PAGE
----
Video installation, 17 min, loop, 2019
Jelena Jureša’s ‘Ubundu’, a film poem filmed at Antwerp Zoo, portrays the okapi, an animal exhibited for the first time in Antwerp in 1919 (the nine-month-old animal was an instant sensation, but within a month it grew weaker and eventually died). The portrait of the animal that can only breed in captivity outside of the DRC, is juxtaposed with the voiceover acting out, shouting and singing the wounds of displacement and non-belonging.
The work is inspired by the writings of W.G. Sebald, a German author who offered an alternative model of memory through intertextuality and a metonymical narrative technique. In his most notable novels, ‘Austerlitz’ and ‘The Rings of Saturn’, he circumnavigates the sites of radicalised violence, tracing the line between the Holocaust and colonialism. He comments on the “Ugliness of Belgium” as a result of spreading amnesia and the participation of all Belgians in Congolese riches. Antwerp Zoo and the European railway system have an important place in Sebald’s writing: the expansion of the railways enabled the development of capitalist production and transnational transport, becoming the symbol of their age, whilst also enabling mass deportations and genocide.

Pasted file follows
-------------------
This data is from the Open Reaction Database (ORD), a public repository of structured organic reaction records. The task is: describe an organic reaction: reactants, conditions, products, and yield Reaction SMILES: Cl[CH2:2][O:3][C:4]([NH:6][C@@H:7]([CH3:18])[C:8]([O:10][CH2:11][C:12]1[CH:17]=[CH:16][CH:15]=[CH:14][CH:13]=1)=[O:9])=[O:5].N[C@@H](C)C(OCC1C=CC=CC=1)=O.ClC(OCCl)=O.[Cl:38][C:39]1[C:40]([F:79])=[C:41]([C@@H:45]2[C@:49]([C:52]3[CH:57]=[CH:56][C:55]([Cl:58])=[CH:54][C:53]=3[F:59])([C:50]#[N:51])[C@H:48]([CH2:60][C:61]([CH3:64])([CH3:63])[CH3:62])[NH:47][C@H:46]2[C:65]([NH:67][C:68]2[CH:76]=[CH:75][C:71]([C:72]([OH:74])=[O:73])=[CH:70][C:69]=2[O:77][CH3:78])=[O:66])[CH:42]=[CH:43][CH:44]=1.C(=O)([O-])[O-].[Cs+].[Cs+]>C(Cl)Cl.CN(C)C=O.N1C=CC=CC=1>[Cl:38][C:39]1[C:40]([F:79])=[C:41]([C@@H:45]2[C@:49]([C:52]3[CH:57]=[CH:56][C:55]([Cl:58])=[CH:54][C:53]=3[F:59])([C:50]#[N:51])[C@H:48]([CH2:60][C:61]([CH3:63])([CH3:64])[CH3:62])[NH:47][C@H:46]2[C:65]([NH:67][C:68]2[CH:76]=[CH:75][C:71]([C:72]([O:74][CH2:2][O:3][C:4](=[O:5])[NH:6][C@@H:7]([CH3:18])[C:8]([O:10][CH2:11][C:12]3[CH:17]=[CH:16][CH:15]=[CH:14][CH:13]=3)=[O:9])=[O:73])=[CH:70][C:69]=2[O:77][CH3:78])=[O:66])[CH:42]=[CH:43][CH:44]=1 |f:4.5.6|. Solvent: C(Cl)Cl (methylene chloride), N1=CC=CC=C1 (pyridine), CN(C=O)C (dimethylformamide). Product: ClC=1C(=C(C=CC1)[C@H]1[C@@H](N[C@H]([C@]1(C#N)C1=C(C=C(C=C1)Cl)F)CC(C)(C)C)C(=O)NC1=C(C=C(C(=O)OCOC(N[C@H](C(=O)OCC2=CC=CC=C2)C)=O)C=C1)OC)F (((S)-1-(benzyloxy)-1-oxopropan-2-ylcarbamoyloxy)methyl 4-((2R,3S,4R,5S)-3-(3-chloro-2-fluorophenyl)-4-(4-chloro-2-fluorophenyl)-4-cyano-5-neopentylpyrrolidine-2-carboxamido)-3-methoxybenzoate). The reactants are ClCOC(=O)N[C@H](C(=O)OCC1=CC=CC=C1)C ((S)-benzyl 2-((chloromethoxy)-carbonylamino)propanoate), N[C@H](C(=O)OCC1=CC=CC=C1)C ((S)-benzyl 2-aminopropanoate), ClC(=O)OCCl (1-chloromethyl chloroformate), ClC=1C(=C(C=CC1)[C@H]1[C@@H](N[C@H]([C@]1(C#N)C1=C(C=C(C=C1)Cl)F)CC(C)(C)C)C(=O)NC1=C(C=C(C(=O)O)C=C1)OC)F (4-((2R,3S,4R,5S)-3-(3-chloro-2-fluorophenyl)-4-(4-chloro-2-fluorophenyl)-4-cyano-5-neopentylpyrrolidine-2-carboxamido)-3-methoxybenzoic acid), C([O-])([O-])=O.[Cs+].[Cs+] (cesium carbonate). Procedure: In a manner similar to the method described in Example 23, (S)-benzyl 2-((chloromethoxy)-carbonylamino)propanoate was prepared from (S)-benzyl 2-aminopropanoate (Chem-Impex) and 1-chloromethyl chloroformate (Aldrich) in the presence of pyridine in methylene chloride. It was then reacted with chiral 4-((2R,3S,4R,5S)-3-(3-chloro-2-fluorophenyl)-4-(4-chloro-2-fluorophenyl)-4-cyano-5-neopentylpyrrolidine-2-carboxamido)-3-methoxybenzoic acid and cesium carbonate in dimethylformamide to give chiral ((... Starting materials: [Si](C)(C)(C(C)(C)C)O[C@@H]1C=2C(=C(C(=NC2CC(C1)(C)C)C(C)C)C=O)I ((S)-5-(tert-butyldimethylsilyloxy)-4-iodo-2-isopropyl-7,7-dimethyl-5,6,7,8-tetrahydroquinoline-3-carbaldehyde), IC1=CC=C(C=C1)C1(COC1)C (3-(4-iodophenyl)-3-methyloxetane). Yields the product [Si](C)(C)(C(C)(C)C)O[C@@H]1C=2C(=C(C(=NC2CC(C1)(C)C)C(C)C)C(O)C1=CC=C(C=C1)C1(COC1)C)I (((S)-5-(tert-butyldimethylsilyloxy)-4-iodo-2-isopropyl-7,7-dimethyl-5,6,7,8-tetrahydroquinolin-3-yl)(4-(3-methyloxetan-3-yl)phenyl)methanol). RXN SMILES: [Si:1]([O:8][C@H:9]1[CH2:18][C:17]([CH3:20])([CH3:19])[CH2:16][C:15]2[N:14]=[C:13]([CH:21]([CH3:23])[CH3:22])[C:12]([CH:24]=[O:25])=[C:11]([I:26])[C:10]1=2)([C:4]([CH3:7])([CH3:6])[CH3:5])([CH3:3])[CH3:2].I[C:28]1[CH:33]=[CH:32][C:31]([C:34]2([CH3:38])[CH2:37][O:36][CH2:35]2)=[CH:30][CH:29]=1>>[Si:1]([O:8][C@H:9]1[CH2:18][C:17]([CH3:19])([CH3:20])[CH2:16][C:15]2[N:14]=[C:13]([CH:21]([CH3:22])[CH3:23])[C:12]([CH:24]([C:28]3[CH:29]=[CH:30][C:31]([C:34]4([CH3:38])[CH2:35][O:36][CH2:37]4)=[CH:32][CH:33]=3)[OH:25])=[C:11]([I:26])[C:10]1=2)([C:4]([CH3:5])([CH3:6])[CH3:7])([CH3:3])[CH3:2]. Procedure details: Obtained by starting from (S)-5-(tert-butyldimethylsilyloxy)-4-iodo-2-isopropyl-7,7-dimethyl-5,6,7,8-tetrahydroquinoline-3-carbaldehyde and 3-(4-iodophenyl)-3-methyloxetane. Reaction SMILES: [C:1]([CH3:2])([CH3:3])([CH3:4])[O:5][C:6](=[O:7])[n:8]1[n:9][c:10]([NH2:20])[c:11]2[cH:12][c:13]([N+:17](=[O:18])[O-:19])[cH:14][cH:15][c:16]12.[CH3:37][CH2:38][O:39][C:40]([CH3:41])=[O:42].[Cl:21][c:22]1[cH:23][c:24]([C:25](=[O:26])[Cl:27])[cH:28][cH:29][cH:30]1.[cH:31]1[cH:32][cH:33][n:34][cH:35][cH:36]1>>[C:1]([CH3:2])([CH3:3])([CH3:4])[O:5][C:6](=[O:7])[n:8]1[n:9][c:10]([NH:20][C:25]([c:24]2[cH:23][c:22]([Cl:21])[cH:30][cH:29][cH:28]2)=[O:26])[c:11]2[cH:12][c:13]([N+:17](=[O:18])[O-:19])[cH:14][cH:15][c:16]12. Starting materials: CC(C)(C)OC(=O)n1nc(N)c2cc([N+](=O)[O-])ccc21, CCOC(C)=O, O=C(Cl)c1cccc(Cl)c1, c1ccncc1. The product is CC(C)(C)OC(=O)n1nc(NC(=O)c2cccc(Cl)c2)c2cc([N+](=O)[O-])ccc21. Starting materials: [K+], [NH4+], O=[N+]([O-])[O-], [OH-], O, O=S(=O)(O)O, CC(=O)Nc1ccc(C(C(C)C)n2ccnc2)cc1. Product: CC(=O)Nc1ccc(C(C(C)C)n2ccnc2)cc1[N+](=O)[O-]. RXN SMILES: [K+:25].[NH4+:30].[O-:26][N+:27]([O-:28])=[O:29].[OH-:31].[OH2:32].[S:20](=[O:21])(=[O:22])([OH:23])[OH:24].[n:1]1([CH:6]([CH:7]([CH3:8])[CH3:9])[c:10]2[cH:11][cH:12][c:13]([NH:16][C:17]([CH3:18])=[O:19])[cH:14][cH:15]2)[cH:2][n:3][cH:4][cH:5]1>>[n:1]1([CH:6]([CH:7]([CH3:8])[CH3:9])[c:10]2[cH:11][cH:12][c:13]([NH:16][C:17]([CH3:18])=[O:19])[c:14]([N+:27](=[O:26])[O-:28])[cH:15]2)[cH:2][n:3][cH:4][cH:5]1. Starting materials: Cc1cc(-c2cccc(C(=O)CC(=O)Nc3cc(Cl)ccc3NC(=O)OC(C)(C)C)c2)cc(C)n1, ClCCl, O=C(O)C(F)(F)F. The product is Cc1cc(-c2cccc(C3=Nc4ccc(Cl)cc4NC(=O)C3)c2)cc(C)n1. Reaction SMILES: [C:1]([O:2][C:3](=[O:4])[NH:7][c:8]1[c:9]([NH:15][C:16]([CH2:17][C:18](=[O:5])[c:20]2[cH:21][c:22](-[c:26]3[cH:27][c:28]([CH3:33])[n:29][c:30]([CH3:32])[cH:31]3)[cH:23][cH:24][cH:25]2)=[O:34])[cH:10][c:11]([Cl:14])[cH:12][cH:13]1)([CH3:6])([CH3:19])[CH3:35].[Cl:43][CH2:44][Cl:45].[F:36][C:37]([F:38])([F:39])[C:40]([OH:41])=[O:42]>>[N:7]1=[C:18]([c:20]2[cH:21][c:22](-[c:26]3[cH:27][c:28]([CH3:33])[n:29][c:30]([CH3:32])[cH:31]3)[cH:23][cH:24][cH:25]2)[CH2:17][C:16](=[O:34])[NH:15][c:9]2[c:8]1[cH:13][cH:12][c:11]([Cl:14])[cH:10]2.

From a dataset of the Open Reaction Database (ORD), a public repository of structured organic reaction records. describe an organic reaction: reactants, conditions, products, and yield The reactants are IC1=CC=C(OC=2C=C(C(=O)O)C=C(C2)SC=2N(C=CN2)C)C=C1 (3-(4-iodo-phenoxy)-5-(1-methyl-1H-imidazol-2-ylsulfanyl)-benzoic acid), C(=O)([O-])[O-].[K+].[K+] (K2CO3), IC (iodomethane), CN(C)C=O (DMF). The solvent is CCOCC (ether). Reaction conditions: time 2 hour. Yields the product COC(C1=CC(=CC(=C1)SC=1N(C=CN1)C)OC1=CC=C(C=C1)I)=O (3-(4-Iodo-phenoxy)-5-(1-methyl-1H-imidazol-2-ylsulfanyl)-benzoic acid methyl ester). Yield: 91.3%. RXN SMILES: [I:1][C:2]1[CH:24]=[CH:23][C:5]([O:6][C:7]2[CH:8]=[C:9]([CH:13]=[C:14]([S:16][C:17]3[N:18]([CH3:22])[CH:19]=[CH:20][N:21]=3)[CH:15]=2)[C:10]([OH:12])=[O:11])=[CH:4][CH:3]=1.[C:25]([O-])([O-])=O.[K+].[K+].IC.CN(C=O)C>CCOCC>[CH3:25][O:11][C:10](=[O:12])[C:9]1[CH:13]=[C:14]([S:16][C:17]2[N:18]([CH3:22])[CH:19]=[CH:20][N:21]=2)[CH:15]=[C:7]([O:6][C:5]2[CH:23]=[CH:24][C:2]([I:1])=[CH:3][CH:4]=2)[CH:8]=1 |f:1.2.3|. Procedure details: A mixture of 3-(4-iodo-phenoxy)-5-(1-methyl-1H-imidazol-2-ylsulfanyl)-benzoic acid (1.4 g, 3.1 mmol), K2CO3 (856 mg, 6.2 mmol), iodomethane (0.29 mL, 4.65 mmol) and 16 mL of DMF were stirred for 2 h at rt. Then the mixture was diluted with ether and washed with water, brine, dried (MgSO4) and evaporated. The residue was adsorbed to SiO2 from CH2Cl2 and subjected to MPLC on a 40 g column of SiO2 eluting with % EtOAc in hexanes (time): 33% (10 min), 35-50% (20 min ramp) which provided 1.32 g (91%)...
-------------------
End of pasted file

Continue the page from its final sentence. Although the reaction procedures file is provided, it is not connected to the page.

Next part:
Because of her intention to incorporate Sebald's phrase about the “Ugliness of Belgium” in her new work, Jureša has been declined official permission to film the Okapi at Antwerp Zoo.
'Ubundu' is commissioned by Contour Biennale 9 and Argos, centre for audiovisual arts.
The project is supported by KASK School of Arts and HoGent.